Roosevelt The Scrootch Owl
FDR wanted to remake the South with his socialist New Deal policies, but the social-engineering and increasing levels of communist infiltration of FDR’s regime led to a full-scale revolt of Southern Democrats in 1948. FDR was assisted by his labor advisor, communist Sidney Hillman, who organized the first political action committee in 1936, the CIO-PAC, which funneled labor union monies to FDR’s reelection campaigns. 
Add to this mix the Highlander Folk School  in Tennessee, which since the 1930’s had been a communist training facility for agitation and labor union-organizing in the South. From Highlander training came Rosa Parks and M.L. King and others, well-versed in disruptive public demonstrations and labor strikes to paralyze American industry. This is the subversive stew that hatched socialist Democrats from Kennedy through Hubert Humphrey to the Clintons, and explains why we have an Obama.
Bernhard Thuersam
Cape Fear Historical Institute
Wilmington, NC

Roosevelt The Scrootch Owl:
"Roosevelt faced a dilemma, too. He was a Yankee, not a Southerner; and while he held the South, his adopted section, in genuine affection, his attitude toward inviolable Southern institutions was intellectual rather than emotional, pragmatic rather than dogmatic. To him the greatest challenge facing the South was the alleviation of poverty….Therefore he stood for change, even while he depended on Southern leadership in Congress to whom change was something painful or even intolerable. These leaders, indoctrinated in traditions of party loyalty, for the most part gave him emphatic support, far beyond their convictions, on issues and for much longer than might have been expected.  Gradually, as they voted measure after meassure to comprise the New Deal, they became more and more restive.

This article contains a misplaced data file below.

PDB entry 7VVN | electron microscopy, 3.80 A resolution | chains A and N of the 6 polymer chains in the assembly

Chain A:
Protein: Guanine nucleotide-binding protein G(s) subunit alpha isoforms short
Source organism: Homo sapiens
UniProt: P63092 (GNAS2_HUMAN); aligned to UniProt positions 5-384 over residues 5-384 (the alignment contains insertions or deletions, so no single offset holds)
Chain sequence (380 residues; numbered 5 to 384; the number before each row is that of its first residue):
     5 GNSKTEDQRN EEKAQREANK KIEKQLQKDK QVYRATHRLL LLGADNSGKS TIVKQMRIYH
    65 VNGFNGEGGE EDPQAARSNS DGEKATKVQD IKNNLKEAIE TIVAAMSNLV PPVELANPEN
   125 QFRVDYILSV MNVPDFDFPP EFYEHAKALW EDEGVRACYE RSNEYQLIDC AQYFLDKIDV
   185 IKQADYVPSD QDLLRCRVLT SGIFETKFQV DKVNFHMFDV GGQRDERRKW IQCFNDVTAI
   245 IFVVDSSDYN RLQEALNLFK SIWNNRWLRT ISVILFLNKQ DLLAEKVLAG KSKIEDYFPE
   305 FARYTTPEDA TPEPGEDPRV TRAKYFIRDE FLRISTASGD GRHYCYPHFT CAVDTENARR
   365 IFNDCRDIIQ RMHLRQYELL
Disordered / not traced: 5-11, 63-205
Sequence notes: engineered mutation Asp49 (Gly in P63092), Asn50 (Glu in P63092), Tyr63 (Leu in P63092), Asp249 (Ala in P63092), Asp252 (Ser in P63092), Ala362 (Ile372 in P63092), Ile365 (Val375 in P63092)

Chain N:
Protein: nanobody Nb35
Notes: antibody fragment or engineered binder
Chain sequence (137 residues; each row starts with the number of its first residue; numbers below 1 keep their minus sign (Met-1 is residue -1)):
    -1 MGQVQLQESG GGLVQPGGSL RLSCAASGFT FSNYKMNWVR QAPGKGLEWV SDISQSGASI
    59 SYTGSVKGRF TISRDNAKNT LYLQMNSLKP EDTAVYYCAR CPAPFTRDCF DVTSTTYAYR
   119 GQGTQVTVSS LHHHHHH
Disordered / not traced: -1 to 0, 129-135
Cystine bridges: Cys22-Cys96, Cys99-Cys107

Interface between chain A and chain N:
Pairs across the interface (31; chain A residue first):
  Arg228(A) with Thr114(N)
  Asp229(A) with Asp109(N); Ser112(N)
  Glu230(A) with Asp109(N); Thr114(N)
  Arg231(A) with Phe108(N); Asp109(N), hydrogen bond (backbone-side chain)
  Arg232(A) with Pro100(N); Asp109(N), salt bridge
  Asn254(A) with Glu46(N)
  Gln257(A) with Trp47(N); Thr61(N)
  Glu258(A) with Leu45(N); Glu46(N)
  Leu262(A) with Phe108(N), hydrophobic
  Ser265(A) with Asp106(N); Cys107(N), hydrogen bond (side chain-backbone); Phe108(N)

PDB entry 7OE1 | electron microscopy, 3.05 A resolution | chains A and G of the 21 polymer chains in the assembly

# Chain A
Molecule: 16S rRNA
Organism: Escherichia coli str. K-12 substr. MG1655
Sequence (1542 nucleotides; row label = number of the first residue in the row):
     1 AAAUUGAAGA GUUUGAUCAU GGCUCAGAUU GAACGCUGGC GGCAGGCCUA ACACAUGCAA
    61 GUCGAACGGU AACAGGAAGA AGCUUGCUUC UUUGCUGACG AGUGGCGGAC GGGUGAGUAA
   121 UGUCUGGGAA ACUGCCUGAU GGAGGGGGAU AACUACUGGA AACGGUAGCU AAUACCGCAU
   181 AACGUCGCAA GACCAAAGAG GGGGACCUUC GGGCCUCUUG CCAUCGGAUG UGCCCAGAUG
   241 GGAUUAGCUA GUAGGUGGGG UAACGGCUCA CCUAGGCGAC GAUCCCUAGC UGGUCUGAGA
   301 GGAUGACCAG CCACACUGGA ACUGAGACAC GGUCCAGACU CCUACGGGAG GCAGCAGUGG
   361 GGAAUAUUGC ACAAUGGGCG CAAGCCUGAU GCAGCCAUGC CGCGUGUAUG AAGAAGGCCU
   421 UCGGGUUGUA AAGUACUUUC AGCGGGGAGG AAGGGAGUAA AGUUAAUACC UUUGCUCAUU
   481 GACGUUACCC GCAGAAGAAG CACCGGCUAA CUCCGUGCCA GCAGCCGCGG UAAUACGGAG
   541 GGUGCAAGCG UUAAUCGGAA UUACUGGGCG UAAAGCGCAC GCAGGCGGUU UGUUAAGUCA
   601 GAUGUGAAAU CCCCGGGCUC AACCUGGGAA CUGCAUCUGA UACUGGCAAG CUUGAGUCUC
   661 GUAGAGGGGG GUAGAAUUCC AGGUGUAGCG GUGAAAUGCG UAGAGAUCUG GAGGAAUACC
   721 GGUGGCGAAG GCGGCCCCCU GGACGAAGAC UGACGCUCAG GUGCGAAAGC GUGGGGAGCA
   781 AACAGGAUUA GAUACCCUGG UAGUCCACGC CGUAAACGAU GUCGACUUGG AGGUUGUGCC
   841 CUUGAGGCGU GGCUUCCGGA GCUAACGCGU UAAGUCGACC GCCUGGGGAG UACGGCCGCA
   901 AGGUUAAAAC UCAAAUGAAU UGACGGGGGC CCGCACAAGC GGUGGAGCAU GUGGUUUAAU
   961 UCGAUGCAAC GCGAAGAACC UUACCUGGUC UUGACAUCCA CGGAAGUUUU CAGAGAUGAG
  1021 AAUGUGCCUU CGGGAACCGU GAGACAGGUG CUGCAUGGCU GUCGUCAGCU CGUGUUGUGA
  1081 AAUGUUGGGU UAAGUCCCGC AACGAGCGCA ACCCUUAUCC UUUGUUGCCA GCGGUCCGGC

The Southern majority in Congress was eroded, and finally in 1937, shattered. Roosevelt, for his part, labored to maintain the majority…between the Bourbons and New Dealers. Of course he could not be neutral, and this was his dilemma. He could not hold indefinitely the support Southern leaders and yet seek to remake the South. In certain respects he was willing to modify or water down the New Deal in its practical operation in the South, but these concessions brought about a furor in the North. Even more than the pressure from Northerners, Roosevelt’s own firm convictions kept him an energetic New Dealer in his Southern policies. That is to say, he was the champion of the impoverished; and these impoverished, more concerned with their personal welfare than with constitutional questions and long-range tendencies, gave Roosevelt their hearts and their undying loyalty.  Regardless how their leaders might warn them, they were ready again and again—provided they held the franchise—to vote for President Roosevelt.
(During the change from Hoover to FDR)…Southern leaders in Congress were envisaging a most limited program (of economic assistance) while President-elect Roosevelt was quietly planning a national one into which the South must fit. (Louisiana) Senator Huey Long…once told an audience that President Hoover had been a hoot owl, and that Roosevelt was a scrootch owl, explaining that a hoot owl knocked the hen off the roost and seized her. "But a scrootch owl slips into the roost and scrootches up to the hen and talks softly to her. And then the hen falls in love with him and the first thing you know, there aint no hen."  In those first months of 1933 Southern leaders heard the soft talk but did not foresee the consequneces; it is no wonder that they thought they could pretty much shape a New Deal to suit themselves."
FDR And The South, Frank Freidel, LSU Press, 1965, pp 35-41)